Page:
Bimetallic strip also. Now the oil pressure gauge is more of a voltmeter and uses a solid core meter movement. More on this when we cover the Voltmeter.
The fuel gauge has a ground contact on the rear of the meter. This is just a springy piece of metal clamped onto the back of the gauge that makes contact with the speedometer housing when it is installed. If there is any rust or corrosion this will make poor contact with the housing causing it to stop regulating the current and allowing full current to flow thru the gauges.
Fuel Sending unit:
The fuel-sending unit consists of float connected to an arm, a wiper arm and a resistance wire wrapped around an insulator. There is also a pickup tube with a filter on one end and a provision for a return line.
In this picture you can see the resistance wire and the wiper that makes contact with the resistance wire.:
If your eyes are good you could probably see were heat has distorted the end of this winding. This is because the current regulator stuck sometime or hooked up the +12 volts to the regulated connector. This will allow too much current to continue thru this part of the winding. This caused it to overheat distorting the insulator it’s wrapped around. If the contact arm does not have enough travel to contact the wiper it will cause an open circuit and the gauge will indicate empty. The one on the right is completely missing the wire wrap section and only makes contact when the tank is full. A new fuel level sender is nice and straight.
There are two connections on this unit. One is a screw type connector going to the fuel gauge and the other is a ground connection usually connected to the frame. If you loose the ground connection then it will be an open circuit and the fuel gauge will indicate open. The ground connection might be welded to the top of the fuel sensor. If it breaks off you need to find someone to weld the contact back into place or provide other means to ground the gauge. Some of the replacement sending units have a spade lug to connect the ground. Having to depend upon the gas tank to be your ground would not be wise.
Water Temperature Sensor:
The water temperature sensor is located on the top of the head on the rear, drivers’ side of the engine.
To me, this would be the best location for the sensor as there is probably the least amount of circulation and cooling at this point. Unfortunately it’s also a great place to capture an air bubble throwing off the reading. If your having trouble locating this sensor then look here:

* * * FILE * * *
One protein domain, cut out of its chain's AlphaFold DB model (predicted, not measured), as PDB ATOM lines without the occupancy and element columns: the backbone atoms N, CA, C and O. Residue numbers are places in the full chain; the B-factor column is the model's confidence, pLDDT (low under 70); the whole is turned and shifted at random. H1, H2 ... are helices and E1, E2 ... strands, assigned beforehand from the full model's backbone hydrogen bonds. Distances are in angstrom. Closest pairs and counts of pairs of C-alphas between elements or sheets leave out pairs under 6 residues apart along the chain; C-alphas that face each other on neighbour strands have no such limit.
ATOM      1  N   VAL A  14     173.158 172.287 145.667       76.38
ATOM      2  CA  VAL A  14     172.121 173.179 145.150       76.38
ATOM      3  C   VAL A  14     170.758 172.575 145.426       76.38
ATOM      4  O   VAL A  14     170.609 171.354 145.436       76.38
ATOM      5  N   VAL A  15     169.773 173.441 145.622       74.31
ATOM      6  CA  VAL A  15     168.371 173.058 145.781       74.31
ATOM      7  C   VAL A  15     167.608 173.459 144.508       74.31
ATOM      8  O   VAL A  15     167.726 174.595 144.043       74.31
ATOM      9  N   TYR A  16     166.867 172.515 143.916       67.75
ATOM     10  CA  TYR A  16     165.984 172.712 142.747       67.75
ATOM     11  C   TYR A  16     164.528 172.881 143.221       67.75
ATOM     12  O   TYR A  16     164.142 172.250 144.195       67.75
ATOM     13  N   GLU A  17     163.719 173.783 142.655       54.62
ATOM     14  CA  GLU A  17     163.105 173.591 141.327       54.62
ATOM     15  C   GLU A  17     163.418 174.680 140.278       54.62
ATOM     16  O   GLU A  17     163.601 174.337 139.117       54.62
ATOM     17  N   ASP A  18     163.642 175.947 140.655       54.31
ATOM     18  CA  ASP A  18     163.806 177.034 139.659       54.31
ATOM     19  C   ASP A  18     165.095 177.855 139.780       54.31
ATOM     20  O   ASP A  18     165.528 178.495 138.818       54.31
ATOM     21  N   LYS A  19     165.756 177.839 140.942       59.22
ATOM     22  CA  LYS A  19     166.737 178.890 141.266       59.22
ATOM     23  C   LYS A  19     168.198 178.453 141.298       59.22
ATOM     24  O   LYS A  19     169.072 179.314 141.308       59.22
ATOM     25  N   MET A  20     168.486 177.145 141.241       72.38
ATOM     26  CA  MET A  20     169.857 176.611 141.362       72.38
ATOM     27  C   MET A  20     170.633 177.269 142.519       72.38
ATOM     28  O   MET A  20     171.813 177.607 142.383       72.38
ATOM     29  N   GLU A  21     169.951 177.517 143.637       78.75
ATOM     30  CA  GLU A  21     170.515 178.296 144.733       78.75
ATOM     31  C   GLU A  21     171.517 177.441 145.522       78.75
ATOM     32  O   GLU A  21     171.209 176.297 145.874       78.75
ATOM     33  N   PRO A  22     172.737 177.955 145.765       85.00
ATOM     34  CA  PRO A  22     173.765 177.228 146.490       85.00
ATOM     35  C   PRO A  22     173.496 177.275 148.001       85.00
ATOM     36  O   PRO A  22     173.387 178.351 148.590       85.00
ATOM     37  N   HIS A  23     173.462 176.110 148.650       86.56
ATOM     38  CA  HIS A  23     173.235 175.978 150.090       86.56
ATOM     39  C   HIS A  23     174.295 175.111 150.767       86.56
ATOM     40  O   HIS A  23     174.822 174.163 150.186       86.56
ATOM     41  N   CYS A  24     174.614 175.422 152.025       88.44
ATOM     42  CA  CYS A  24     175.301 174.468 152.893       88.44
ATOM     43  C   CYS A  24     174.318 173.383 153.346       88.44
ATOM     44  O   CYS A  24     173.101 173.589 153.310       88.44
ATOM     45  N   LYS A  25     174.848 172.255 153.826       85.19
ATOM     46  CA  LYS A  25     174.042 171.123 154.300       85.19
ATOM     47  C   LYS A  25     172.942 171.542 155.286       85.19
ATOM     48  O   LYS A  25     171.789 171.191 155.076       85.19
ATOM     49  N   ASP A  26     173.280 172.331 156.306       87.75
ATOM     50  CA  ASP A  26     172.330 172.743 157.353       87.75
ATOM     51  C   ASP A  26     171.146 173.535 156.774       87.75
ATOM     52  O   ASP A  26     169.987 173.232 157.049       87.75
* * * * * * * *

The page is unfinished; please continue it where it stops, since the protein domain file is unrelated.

This I6 engine is from another AMC product and the temperature sensor is located on the front of the head near the thermostat housing. This might happen if your jeeps previous owner had to replace the motor for some reason
The sensor itself is a Thermistor were the resistance of the sensor decreases as the temperature increases. There is really not too much to say about this sensor unless you want to get into the physics of a Thermistor.
The resistance varies as follows:
?? ohms at Room Temperature. Roughly 60* F.
73 ohms Cold -
Test when engine is slightly warm. A stone cold engine will read a much
The oil pressure sensor is located on the passenger side of the engine. On later model CJ’s it is also teed with an oil pressure switch that controls the electric choke and manifold heater. The oil pressure sensor has a pressure diaphragm connected to a moveable arm. This arm slides against a resistance wire wrapped around an insulator. As the arm moves it varies the resistance in the circuit.
As you can see in the picture, if the diaphragm becomes ruptured or develops a leak the insides can get filled with oil and cause problems. Normally the gauge is sealed pretty well against the environment with an o-ring between the cap and base. As this seal deteriorates because of heat, moisture can leak in and corrodes the contact. The screw connector on the top makes it connection just by pressing on the metal tab on the top of the sensor. If this seal fails, this contact can corrode and give erratic readings.
The resistance of this sensor drops as the pressure increases:
0 PSI 234-246 ohms
The Oil Pressure Gauge:
The Oil pressure gauge has a solid core meter movement. There are a couple of wires wrapped around an iron core. The needle itself is mounted on a little magnet that sits atop a pin. The magnets normal attraction to iron performs a damping action for the needle. The amount of current flowing thru the coils will move the magnet a certain amount. The oil pressure sensors resistance wire controls the current. The only connection to the meter is +12 volts from the battery and connection to the sensor: